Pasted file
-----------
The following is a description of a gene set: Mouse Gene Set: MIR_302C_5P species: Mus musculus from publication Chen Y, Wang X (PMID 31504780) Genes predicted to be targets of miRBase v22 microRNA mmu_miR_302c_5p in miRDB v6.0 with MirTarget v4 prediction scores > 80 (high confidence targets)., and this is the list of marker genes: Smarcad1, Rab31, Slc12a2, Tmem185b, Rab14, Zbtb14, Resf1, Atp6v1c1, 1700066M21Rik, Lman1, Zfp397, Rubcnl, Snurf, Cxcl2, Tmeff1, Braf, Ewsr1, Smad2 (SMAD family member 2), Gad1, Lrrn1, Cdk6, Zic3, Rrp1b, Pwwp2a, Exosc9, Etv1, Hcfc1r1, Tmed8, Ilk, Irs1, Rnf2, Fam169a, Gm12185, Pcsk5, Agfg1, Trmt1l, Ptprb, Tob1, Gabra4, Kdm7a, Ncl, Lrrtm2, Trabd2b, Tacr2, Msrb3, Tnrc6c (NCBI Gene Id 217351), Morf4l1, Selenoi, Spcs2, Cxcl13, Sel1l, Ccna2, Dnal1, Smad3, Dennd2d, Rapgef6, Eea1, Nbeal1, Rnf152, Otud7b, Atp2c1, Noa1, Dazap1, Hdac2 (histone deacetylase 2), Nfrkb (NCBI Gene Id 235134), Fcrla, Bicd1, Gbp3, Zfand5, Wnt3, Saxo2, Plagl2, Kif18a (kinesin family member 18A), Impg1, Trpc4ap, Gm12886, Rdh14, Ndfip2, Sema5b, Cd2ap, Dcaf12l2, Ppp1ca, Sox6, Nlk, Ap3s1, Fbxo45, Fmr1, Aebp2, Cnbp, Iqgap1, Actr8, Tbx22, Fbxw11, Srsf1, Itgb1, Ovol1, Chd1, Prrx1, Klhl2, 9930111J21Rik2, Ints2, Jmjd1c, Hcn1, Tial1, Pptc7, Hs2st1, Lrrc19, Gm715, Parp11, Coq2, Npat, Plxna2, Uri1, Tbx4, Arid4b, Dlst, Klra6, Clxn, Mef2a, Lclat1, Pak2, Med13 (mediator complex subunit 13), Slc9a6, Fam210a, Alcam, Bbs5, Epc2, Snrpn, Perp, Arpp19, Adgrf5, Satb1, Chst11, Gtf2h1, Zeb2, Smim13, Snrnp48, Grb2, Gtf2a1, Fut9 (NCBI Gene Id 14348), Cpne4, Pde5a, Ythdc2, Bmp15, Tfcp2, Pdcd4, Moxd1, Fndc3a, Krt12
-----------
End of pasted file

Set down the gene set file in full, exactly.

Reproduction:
The following is a description of a gene set: Mouse Gene Set: MIR_302C_5P species: Mus musculus from publication Chen Y, Wang X (PMID 31504780) Genes predicted to be targets of miRBase v22 microRNA mmu_miR_302c_5p in miRDB v6.0 with MirTarget v4 prediction scores > 80 (high confidence targets)., and this is the list of marker genes: Smarcad1, Rab31, Slc12a2, Tmem185b, Rab14, Zbtb14, Resf1, Atp6v1c1, 1700066M21Rik, Lman1, Zfp397, Rubcnl, Snurf, Cxcl2, Tmeff1, Braf, Ewsr1, Smad2 (SMAD family member 2), Gad1, Lrrn1, Cdk6, Zic3, Rrp1b, Pwwp2a, Exosc9, Etv1, Hcfc1r1, Tmed8, Ilk, Irs1, Rnf2, Fam169a, Gm12185, Pcsk5, Agfg1, Trmt1l, Ptprb, Tob1, Gabra4, Kdm7a, Ncl, Lrrtm2, Trabd2b, Tacr2, Msrb3, Tnrc6c (NCBI Gene Id 217351), Morf4l1, Selenoi, Spcs2, Cxcl13, Sel1l, Ccna2, Dnal1, Smad3, Dennd2d, Rapgef6, Eea1, Nbeal1, Rnf152, Otud7b, Atp2c1, Noa1, Dazap1, Hdac2 (histone deacetylase 2), Nfrkb (NCBI Gene Id 235134), Fcrla, Bicd1, Gbp3, Zfand5, Wnt3, Saxo2, Plagl2, Kif18a (kinesin family member 18A), Impg1, Trpc4ap, Gm12886, Rdh14, Ndfip2, Sema5b, Cd2ap, Dcaf12l2, Ppp1ca, Sox6, Nlk, Ap3s1, Fbxo45, Fmr1, Aebp2, Cnbp, Iqgap1, Actr8, Tbx22, Fbxw11, Srsf1, Itgb1, Ovol1, Chd1, Prrx1, Klhl2, 9930111J21Rik2, Ints2, Jmjd1c, Hcn1, Tial1, Pptc7, Hs2st1, Lrrc19, Gm715, Parp11, Coq2, Npat, Plxna2, Uri1, Tbx4, Arid4b, Dlst, Klra6, Clxn, Mef2a, Lclat1, Pak2, Med13 (mediator complex subunit 13), Slc9a6, Fam210a, Alcam, Bbs5, Epc2, Snrpn, Perp, Arpp19, Adgrf5, Satb1, Chst11, Gtf2h1, Zeb2, Smim13, Snrnp48, Grb2, Gtf2a1, Fut9 (NCBI Gene Id 14348), Cpne4, Pde5a, Ythdc2, Bmp15, Tfcp2, Pdcd4, Moxd1, Fndc3a, Krt12